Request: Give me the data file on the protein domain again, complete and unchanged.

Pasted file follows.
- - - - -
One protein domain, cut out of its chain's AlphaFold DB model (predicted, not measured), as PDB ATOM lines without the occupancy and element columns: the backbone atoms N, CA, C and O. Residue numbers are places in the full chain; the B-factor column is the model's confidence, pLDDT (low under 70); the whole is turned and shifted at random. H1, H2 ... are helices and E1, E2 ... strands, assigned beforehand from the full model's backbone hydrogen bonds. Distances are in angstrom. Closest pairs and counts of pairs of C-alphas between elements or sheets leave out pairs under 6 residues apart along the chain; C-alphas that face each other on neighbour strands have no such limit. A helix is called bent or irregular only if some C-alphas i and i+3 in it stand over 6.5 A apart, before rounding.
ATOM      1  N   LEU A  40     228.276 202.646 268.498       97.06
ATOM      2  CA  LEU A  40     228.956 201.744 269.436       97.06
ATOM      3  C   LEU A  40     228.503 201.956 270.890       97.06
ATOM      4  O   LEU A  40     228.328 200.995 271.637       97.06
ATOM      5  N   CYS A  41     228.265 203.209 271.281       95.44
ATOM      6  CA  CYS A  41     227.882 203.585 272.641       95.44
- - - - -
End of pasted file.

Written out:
One protein domain, cut out of its chain's AlphaFold DB model (predicted, not measured), as PDB ATOM lines without the occupancy and element columns: the backbone atoms N, CA, C and O. Residue numbers are places in the full chain; the B-factor column is the model's confidence, pLDDT (low under 70); the whole is turned and shifted at random. H1, H2 ... are helices and E1, E2 ... strands, assigned beforehand from the full model's backbone hydrogen bonds. Distances are in angstrom. Closest pairs and counts of pairs of C-alphas between elements or sheets leave out pairs under 6 residues apart along the chain; C-alphas that face each other on neighbour strands have no such limit. A helix is called bent or irregular only if some C-alphas i and i+3 in it stand over 6.5 A apart, before rounding.
ATOM      1  N   LEU A  40     228.276 202.646 268.498       97.06
ATOM      2  CA  LEU A  40     228.956 201.744 269.436       97.06
ATOM      3  C   LEU A  40     228.503 201.956 270.890       97.06
ATOM      4  O   LEU A  40     228.328 200.995 271.637       97.06
ATOM      5  N   CYS A  41     228.265 203.209 271.281       95.44
ATOM      6  CA  CYS A  41     227.882 203.585 272.641       95.44